But those arguments aside, Rice did state that the votes indicated a need to “expand resources,” meaning sell KTRU. Post hoc, ergo propter hoc.

But I use a logical fallacy for a reason. Did the votes actually cause the sale?

The blanket tax vote only encouraged an ongoing sale?

After he sent out that first KTRU sale e-mail, President Leebron changed his language. In a Thresher interview, he stated that the votes did not cause or influence the sale, but merely reaffirmed an already ongoing sale process:

“Leebron said that rather than informing the decision to sell the station, however, this merely confirmed the impressions of the individuals dealing with the sale.”

In an e-mail to the public, Rice blames the students’ votes as one of the originating causes of the sale. In an interview with the students, Rice states that the sale was already ongoing when the votes were happening.

So which is it? Did the votes confirm previous suspicions or did they inform new ones? Why the change in rhetoric?

With the release of the Open Records Requests by Texas Watchdog and KTRU, one would think that sale opponents (and other interested parties) would be able to pinpoint when Rice first contemplated selling KTRU. But it is more difficult than you would think.

Rice initiated the sale before both votes?

According to Texas Watchdog, Rice contemplated selling KTRU in 2008, before the first vote:

“E-mails show the purchase of KTRU and its transmitter had been considered at least since early 2009. Rice had wanted to put the radio station up for sale in 2008, but it was delayed, according to the missives.”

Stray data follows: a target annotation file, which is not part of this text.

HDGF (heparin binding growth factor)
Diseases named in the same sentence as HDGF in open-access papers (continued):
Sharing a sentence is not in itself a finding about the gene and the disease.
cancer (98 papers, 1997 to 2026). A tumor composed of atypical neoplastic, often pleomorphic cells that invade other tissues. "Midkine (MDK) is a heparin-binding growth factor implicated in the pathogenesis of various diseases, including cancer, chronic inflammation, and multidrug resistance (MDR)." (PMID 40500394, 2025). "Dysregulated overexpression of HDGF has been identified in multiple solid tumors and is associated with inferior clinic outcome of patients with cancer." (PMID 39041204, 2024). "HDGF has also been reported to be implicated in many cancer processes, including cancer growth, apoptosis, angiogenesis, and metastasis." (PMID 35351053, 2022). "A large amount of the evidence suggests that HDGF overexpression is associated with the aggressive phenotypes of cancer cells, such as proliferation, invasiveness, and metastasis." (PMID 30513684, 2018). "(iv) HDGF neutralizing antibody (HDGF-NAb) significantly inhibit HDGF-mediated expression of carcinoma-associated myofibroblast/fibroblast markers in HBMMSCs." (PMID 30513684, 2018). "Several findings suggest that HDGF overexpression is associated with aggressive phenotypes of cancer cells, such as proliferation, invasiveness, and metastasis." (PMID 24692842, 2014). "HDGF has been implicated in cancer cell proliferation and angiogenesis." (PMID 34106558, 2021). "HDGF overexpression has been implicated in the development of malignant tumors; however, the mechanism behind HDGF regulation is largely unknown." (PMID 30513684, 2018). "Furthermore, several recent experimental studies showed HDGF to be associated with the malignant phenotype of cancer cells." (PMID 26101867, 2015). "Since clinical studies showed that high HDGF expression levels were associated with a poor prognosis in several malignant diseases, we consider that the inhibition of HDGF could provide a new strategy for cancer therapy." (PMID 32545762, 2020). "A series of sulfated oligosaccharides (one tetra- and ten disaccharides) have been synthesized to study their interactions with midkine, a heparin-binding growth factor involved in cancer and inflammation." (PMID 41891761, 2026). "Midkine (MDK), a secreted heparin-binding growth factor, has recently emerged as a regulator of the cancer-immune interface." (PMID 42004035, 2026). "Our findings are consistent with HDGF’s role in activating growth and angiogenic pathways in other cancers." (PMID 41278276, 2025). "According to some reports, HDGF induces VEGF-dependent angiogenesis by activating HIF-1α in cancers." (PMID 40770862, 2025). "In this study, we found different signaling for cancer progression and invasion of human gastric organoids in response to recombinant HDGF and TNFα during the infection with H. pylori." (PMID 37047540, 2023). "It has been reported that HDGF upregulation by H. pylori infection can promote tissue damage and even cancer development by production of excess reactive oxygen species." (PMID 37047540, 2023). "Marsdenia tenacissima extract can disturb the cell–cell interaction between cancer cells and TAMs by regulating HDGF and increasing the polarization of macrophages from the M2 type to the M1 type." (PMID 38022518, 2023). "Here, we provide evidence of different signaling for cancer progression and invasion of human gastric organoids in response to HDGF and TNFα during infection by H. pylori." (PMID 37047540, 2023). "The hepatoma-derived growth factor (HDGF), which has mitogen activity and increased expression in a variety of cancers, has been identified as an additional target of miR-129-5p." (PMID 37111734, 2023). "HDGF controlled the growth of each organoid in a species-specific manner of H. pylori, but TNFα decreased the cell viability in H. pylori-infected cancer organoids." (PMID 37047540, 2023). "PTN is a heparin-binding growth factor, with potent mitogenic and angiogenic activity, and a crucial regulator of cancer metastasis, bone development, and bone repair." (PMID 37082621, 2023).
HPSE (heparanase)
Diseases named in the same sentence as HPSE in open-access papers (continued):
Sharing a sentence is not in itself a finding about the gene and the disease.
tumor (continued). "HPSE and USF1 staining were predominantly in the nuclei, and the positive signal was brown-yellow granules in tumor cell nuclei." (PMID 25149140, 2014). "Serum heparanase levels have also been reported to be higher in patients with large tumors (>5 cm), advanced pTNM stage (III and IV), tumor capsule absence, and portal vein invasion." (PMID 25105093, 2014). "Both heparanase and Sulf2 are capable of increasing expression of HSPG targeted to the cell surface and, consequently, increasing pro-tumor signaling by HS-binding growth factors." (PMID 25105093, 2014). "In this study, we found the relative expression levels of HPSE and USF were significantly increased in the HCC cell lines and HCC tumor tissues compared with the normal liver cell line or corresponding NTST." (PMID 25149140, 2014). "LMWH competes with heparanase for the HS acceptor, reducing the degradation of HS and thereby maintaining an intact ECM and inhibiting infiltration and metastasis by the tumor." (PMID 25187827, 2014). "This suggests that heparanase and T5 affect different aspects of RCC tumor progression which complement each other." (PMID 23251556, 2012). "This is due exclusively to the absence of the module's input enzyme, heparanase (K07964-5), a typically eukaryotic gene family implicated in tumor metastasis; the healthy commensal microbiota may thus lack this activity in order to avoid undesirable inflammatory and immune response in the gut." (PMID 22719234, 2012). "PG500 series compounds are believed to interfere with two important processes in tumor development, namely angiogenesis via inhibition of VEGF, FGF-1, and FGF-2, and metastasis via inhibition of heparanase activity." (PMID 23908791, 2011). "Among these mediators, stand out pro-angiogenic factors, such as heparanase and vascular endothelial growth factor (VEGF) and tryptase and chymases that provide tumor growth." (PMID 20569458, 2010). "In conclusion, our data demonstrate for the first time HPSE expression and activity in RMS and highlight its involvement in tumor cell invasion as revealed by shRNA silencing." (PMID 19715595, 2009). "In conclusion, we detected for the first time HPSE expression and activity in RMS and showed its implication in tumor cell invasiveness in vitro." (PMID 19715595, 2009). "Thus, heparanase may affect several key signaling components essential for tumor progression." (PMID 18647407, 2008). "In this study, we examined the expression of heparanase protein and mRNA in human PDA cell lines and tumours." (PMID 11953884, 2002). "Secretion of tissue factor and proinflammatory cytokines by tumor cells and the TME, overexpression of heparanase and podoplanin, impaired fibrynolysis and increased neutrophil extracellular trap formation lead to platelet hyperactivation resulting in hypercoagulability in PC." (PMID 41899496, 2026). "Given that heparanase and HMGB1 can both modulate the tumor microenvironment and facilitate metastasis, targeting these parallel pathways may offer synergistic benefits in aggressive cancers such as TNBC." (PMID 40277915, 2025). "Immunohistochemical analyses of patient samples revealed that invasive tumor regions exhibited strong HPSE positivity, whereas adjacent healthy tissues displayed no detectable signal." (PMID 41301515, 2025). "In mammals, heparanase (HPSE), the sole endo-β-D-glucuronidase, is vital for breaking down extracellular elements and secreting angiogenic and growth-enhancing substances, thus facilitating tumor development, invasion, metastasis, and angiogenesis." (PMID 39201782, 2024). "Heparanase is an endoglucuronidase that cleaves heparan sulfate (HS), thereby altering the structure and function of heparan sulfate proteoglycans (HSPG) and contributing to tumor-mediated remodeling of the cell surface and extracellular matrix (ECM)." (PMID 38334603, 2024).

By Texas Watchdog’s reporting, Rice’s first attempts to sell the radio station came before the KTRU votes. This would mean that one of Rice’s first justifications for selling KTRU, in the form of President Leebron’s mass e-mail, was inherently misleading. The votes did not influence the sale. The sale was already happening and most likely would continue. Would Rice have changed course if the votes had passed?

One could argue that if Rice had been straightforward about its KTRU schemes, then students would have recognized the importance of the vote. With these hypothetical circumstances, Rice could point to the votes as a true referendum on KTRU. But, under this timeline, Rice kept the sale plans secret from students.

Rice initiated the sale after the first vote?

However, the earliest e-mail that I can find in either the KTRU or Texas Watchdog files only dates to May 29, 2009.

PRC, which was paid by Rice to facilitate the sale, confirming the confidentiality agreement

This date still places the sale between the 2009 KTRU vote and the 2010 KTRU vote. If this records the first serious attempt of Rice selling KTRU, then Rice’s first explanation is perhaps justifiable. The failed first vote encouraged the sale.

However, given the amount of time it takes to arrange the sale of a radio station, how university bureaucracy works, Texas Watchdog’s own conclusions, and President Leebron’s explanation in the Thresher interview, one can fairly assume that Rice began the sale process before both blanket tax votes.

Rice is not subject to Open Record Requests

Then why did Rice blame the votes in that first e-mail? Was it attempting to blame the students? Was Rice just throwing out every argument it could think of to justify the sale? Why the change in rhetoric?

Rice knows when it first contemplated selling KTRU, but you most likely will not. The open record requests from KTRU and Texas Watchdog can only reach records held by the University of Houston, because it is a public university. Rice is a private university, and its own records and communications can be kept private. Plans to sell KTRU may have been going on for years.

Throughout KTRU Outdoor Shows and Battles of the Bands, awards and celebrations and concerts, the offices of the Allen Center may have already been riddled with schemes to sell KTRU in complete secrecy.